Type of Filling for Your Tooth

On average our routine dental visits are centred around cavities on the teeth and removal of them. These cavities are caused by bacteria which use sugar in the mouth, digest it, and release slightly acidic chemicals which cause disintegration of teeth. The black areas on the white of the tooth indicate presence of bacteria and development of caries (as dental surgeons call it) or cavities.

After initial examination and some investigations, the dentist may tell you that you need to have a filling done. The filling is merely a replacement of the defective tooth structure containing bacteria with another material. It does not cure the tooth. In this process, the dental surgeon may ask you what kind of filling would you like, white or silver. Below is what he means by these statements.

Silver fillings are also known are amalgam fillings. Amalgam fillings are made up of a mixture of metals which uses liquid mercury as a medium to create a semi formed mass. This mass is mixed and then placed in the cavity prepared in the tooth. The mass is then condensed and shaped to match the contours of the tooth structure. These fillings have been used for quite some time and are considered strong and robust enough to handle strong jaw chewing pressures. These are also somewhat cheaper due to the contents in the material.

The white fillings are of many types. But let us focus on the two types that are commonly used when doing a final filling. The composite filling material is a combination of small rounded glass beads with porcelain and other similar materials, which are given particular shades to match the tooth structure. These are present in semiliquid or liquid forms. The tooth is specially prepared for this; the filling is placed and then cured with a special blue light to set it in place.

The composite fillings have highly aesthetic appearance which makes them ideal for use in front teeth. Now due to improved compositions these fillings are also used in the posterior teeth. There is less cutting involved, and the results and function are adequate according to the needs of the mouth.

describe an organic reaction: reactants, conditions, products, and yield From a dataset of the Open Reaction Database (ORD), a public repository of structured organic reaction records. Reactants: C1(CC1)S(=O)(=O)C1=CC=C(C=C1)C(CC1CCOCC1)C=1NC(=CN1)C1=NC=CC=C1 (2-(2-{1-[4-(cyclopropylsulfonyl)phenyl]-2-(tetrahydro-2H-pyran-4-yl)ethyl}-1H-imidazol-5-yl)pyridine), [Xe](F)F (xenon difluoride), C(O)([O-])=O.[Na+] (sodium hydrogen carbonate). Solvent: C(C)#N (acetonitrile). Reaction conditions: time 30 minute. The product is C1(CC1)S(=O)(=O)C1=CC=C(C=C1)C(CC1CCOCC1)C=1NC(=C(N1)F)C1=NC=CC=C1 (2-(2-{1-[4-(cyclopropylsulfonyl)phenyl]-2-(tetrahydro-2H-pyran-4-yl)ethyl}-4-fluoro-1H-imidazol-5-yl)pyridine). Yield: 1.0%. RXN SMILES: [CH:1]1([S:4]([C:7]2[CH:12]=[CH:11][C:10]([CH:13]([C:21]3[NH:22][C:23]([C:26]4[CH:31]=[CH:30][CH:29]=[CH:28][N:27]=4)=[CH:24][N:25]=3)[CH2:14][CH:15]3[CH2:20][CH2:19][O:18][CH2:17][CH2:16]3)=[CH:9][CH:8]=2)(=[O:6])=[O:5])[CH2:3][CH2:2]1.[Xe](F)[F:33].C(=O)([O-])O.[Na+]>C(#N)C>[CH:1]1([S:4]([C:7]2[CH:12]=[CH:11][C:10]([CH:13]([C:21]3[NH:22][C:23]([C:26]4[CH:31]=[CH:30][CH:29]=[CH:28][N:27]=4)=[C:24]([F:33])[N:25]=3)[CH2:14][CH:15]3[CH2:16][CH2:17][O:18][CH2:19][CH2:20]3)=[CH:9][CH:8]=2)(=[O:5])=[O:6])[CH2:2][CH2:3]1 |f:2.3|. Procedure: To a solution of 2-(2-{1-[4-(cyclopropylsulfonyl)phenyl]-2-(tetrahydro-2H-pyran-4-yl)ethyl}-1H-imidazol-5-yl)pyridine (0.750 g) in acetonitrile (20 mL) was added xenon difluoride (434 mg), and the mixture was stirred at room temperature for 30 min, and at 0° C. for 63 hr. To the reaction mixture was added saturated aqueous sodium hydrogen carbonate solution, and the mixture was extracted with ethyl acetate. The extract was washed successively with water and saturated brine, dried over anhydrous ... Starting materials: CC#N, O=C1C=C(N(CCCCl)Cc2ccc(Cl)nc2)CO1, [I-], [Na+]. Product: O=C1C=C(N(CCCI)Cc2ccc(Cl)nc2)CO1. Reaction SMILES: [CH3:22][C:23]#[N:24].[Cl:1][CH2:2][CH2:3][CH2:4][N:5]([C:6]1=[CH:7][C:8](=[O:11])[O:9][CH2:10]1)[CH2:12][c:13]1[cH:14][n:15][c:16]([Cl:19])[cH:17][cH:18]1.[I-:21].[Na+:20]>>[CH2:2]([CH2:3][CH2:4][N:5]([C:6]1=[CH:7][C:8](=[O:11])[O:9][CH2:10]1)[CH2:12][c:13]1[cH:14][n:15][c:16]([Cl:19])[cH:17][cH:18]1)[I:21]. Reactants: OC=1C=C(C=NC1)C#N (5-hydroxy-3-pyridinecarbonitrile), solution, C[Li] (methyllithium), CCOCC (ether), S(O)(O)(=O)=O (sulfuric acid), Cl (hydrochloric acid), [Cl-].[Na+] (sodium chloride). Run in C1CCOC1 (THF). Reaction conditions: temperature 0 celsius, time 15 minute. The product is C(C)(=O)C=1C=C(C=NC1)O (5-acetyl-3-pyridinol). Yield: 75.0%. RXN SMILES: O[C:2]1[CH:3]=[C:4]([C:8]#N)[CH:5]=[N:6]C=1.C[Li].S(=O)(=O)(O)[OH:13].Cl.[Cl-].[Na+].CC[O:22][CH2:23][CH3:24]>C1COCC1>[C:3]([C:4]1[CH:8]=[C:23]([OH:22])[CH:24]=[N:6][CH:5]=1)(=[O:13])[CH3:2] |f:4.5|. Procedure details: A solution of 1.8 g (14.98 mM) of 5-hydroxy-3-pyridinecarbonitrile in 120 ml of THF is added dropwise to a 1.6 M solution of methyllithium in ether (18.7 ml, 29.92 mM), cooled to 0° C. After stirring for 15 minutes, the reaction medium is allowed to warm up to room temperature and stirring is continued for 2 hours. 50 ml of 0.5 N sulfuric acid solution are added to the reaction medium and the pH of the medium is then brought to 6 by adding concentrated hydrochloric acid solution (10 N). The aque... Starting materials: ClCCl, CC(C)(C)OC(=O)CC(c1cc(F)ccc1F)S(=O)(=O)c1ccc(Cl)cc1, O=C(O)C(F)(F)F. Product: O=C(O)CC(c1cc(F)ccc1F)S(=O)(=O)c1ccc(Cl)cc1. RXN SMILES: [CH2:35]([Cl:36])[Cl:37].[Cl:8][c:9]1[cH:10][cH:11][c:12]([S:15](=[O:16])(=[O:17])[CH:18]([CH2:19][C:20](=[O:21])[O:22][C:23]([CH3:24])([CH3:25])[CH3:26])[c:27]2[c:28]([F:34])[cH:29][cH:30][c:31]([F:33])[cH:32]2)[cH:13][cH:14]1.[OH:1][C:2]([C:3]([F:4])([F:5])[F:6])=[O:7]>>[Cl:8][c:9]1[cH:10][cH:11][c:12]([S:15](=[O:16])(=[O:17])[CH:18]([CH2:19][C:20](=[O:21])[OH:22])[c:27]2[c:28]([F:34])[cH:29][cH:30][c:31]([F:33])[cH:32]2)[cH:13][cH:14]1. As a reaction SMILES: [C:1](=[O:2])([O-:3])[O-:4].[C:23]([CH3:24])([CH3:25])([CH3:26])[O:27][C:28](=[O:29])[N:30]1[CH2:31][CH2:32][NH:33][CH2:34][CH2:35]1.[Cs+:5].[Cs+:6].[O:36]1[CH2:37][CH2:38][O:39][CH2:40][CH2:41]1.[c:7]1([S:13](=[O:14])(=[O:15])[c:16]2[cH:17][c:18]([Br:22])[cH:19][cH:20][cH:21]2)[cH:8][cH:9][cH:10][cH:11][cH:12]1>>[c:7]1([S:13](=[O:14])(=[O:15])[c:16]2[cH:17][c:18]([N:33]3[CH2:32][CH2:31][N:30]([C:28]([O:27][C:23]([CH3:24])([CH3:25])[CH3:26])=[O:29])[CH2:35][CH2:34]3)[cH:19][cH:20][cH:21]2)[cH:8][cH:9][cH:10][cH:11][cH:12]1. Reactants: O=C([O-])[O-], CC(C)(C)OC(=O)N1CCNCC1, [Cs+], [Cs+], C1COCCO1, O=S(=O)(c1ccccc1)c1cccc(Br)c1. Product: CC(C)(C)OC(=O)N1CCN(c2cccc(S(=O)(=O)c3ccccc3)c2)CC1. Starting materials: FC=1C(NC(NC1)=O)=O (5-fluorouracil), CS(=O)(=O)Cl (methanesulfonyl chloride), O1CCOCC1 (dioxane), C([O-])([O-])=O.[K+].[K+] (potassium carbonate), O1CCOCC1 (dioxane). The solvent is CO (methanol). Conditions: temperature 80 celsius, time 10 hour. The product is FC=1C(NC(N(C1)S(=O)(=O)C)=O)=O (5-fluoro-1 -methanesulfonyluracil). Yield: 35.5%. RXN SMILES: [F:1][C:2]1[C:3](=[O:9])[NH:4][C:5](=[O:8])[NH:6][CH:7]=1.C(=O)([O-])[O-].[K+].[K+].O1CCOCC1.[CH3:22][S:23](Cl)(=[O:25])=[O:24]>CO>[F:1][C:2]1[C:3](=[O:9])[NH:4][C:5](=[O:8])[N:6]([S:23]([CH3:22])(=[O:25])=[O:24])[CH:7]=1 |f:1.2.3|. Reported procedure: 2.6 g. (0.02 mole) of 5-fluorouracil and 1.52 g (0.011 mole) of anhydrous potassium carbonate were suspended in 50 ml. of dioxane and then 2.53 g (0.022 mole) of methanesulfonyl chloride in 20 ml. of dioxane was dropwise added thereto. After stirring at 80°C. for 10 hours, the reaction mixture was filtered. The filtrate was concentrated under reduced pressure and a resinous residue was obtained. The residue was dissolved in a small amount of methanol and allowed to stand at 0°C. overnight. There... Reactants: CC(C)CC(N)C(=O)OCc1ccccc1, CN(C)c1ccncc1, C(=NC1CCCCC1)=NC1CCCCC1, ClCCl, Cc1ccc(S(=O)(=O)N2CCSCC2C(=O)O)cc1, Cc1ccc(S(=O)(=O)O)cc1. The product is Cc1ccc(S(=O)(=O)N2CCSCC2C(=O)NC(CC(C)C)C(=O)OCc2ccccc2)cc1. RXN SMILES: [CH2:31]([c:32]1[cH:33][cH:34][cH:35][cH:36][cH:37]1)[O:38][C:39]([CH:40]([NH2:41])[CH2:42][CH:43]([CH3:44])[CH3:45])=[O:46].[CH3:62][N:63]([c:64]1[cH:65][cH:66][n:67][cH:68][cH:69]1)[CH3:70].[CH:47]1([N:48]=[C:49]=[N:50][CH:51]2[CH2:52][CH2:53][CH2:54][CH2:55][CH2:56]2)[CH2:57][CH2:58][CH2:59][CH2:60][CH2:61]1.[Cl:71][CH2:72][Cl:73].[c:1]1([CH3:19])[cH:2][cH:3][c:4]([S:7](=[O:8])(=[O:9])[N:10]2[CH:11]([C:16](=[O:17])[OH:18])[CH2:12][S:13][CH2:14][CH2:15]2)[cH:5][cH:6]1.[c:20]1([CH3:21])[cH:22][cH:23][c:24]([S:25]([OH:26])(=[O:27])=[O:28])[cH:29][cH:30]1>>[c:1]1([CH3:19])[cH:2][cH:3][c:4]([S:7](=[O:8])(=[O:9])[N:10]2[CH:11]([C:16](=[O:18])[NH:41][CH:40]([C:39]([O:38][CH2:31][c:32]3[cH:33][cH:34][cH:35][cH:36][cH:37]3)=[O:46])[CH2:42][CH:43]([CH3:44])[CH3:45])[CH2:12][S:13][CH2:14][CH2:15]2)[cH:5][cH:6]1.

The second type is glass ionomer cements or GIC fillings. These have a special capability to release fluoride, making the surrounding tooth structure stronger. These fillings are also highly aesthetic with a natural appearance. However due to lesser ability to tolerate eating and pressure sources, the filling is generally applied in children and in adult cases where less pressure forces would be exerted on the tooth.

The silver fillings have raised concerns due to an essential component in it called mercury. Mercury in low doses can impact the nervous system. The dosage of mercury in the dental filling is not a cause of concern. However, when multiple amalgam fillings take place or repeated fillings are done, then the risk of mercury goes higher.

It is for this reason that many dentists have started to avoid the use of mercury based fillings or amalgams. The patients are less satisfied since these fillings are not aesthetic in appearance. These fillings also require a lot of preparation of the tooth structure, which means loss and cutting of the tooth structure.

You can discuss these options with your dentist about the kind of filling and which would be the best filling for that particular tooth.

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